On Nov. 21, 2016, 23-year-old Rodriguez Montez Burks (pictured above) started serving a two to 10 year prison sentence at Alger County Correctional Facility in northern Michigan for stealing a 2012 Audi Q5 car and then eluding police on a suspended driver’s license. Eight months later, Burks died in his cell, allegedly murdered by his homophobic cellmate, after both men had asked prison officials to separate them.
Both cellmates had reportedly made repeated requests to be moved
According to Todd Wentwort, one of Burks’ neighboring cellmates, Burks’ bunkmate had repeatedly asked guards for a new cell assignment, allegedly saying, “Hey, I am not gonna be locked in here with a fag.” Wentworth says that the guard responded with something like, “It’s not our problem.”
Burks’ previous cellmate had been gay, Wentworth claims, and that Burks’ new cellmate had been transferred from a maximum security facility two days before Burks’ death. The cellmate was reportedly serving time for armed robbery, carjacking and assault with intent to murder
Another neighboring inmate named Edward Spear claimed to have heard Burks’ cellmate tell a guard, “Look, I’m gonna hurt this guy if you don’t move me out this cell.” Spear claims that Burks told another prison staff member, “I can’t lock with this guy; we’re having issues, we can’t do this.”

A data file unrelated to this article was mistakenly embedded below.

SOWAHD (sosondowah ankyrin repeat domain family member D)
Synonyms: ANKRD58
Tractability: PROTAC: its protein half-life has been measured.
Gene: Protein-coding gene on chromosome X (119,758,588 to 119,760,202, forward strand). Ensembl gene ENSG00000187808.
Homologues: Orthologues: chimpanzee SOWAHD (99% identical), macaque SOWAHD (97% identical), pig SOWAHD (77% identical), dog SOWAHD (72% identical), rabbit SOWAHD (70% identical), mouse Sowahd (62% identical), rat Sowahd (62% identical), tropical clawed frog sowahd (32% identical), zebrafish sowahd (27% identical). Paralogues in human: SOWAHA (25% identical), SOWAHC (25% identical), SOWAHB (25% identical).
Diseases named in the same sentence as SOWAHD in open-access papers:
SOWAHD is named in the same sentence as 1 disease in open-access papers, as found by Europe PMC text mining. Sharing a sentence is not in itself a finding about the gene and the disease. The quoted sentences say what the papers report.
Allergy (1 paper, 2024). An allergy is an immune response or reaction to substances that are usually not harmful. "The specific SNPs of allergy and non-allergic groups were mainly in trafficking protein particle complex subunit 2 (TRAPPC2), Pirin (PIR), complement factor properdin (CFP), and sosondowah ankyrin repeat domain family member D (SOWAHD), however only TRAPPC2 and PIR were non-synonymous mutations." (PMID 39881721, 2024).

An allegedly bloody death
The morning of Burks’ death, Wentworth says, Burks and his new cellmate asked the unit manager for a change during her morning visit to the unit. Wentworth claims that the unit manager replied with, “You’re not here for convenience…. This ain’t the Holiday Inn.”
On July 20, 2017, the Michigan Department of Corrections declared Burks dead in his own cell. Though the corrections officers haven’t released the exact cause of death, Burks’ two neighboring cellmates told the Detroit Metro Times that they believe he was strangled, though they also report seeing “streaks of blood on the floor and heard medics describing puncture wounds to the young man’s lungs.”
Burks had nine months until he was eligible for parole.
LGBTQ inmates face violence from both prisoners and guards
A 2014 survey found that LGBTQ prisoners were physically assaulted four times more likely than heterosexual and cisgender inmates.
Michigan Department of Corrections spokesman Chris Gautz said that the internal affairs department would conduct a full investigation. Inmates told the Detroit Metro Times that prisoner complaints and requests often go ignored or lead to retaliation from prison staff, a belief shared by the prison reform advocacy group Michigan Abolition and Prisoner Solidarity.
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